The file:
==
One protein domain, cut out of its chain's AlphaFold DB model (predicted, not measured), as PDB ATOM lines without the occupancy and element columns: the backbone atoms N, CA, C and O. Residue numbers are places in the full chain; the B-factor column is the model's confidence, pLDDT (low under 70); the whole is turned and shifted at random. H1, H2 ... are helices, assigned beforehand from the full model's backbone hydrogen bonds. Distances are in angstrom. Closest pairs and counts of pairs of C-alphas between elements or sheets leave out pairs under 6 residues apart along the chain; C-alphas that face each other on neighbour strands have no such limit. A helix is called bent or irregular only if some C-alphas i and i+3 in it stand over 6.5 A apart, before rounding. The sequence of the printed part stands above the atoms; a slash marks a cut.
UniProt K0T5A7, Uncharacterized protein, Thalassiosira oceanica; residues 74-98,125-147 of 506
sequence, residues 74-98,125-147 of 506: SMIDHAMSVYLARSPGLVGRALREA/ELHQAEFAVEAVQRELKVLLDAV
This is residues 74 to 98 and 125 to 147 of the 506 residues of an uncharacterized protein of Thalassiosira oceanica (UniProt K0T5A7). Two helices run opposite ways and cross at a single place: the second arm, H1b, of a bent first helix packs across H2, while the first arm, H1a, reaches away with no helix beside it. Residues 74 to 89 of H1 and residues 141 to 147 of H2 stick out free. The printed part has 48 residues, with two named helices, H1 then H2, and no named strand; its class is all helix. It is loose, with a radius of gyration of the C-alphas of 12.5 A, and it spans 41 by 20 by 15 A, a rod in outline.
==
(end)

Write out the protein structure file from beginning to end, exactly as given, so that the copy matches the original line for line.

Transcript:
One protein domain, cut out of its chain's AlphaFold DB model (predicted, not measured), as PDB ATOM lines without the occupancy and element columns: the backbone atoms N, CA, C and O. Residue numbers are places in the full chain; the B-factor column is the model's confidence, pLDDT (low under 70); the whole is turned and shifted at random. H1, H2 ... are helices, assigned beforehand from the full model's backbone hydrogen bonds. Distances are in angstrom. Closest pairs and counts of pairs of C-alphas between elements or sheets leave out pairs under 6 residues apart along the chain; C-alphas that face each other on neighbour strands have no such limit. A helix is called bent or irregular only if some C-alphas i and i+3 in it stand over 6.5 A apart, before rounding. The sequence of the printed part stands above the atoms; a slash marks a cut.
UniProt K0T5A7, Uncharacterized protein, Thalassiosira oceanica; residues 74-98,125-147 of 506
sequence, residues 74-98,125-147 of 506: SMIDHAMSVYLARSPGLVGRALREA/ELHQAEFAVEAVQRELKVLLDAV
This is residues 74 to 98 and 125 to 147 of the 506 residues of an uncharacterized protein of Thalassiosira oceanica (UniProt K0T5A7). Two helices run opposite ways and cross at a single place: the second arm, H1b, of a bent first helix packs across H2, while the first arm, H1a, reaches away with no helix beside it. Residues 74 to 89 of H1 and residues 141 to 147 of H2 stick out free. The printed part has 48 residues, with two named helices, H1 then H2, and no named strand; its class is all helix. It is loose, with a radius of gyration of the C-alphas of 12.5 A, and it spans 41 by 20 by 15 A, a rod in outline.